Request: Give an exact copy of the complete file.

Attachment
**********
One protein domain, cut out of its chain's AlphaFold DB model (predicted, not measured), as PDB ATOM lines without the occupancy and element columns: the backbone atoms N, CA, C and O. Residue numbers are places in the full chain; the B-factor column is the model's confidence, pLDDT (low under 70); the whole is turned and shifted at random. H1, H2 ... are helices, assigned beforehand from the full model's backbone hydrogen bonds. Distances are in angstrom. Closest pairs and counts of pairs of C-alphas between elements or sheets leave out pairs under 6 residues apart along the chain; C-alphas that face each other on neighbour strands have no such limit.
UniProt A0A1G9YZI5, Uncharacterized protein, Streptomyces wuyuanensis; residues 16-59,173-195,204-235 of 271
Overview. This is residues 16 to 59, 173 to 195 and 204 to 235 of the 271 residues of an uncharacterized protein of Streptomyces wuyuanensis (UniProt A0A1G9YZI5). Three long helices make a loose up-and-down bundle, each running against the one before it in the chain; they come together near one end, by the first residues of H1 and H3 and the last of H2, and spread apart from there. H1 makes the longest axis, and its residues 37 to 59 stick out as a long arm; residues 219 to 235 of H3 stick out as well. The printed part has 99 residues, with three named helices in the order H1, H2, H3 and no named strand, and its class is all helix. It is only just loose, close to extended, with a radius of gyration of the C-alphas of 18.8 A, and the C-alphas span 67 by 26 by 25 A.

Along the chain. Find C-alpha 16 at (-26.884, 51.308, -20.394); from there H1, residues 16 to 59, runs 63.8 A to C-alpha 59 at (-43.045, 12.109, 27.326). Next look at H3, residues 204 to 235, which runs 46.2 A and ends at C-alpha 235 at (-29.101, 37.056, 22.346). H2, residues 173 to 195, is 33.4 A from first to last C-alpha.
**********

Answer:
One protein domain, cut out of its chain's AlphaFold DB model (predicted, not measured), as PDB ATOM lines without the occupancy and element columns: the backbone atoms N, CA, C and O. Residue numbers are places in the full chain; the B-factor column is the model's confidence, pLDDT (low under 70); the whole is turned and shifted at random. H1, H2 ... are helices, assigned beforehand from the full model's backbone hydrogen bonds. Distances are in angstrom. Closest pairs and counts of pairs of C-alphas between elements or sheets leave out pairs under 6 residues apart along the chain; C-alphas that face each other on neighbour strands have no such limit.
UniProt A0A1G9YZI5, Uncharacterized protein, Streptomyces wuyuanensis; residues 16-59,173-195,204-235 of 271
Overview. This is residues 16 to 59, 173 to 195 and 204 to 235 of the 271 residues of an uncharacterized protein of Streptomyces wuyuanensis (UniProt A0A1G9YZI5). Three long helices make a loose up-and-down bundle, each running against the one before it in the chain; they come together near one end, by the first residues of H1 and H3 and the last of H2, and spread apart from there. H1 makes the longest axis, and its residues 37 to 59 stick out as a long arm; residues 219 to 235 of H3 stick out as well. The printed part has 99 residues, with three named helices in the order H1, H2, H3 and no named strand, and its class is all helix. It is only just loose, close to extended, with a radius of gyration of the C-alphas of 18.8 A, and the C-alphas span 67 by 26 by 25 A.

Along the chain. Find C-alpha 16 at (-26.884, 51.308, -20.394); from there H1, residues 16 to 59, runs 63.8 A to C-alpha 59 at (-43.045, 12.109, 27.326). Next look at H3, residues 204 to 235, which runs 46.2 A and ends at C-alpha 235 at (-29.101, 37.056, 22.346). H2, residues 173 to 195, is 33.4 A from first to last C-alpha.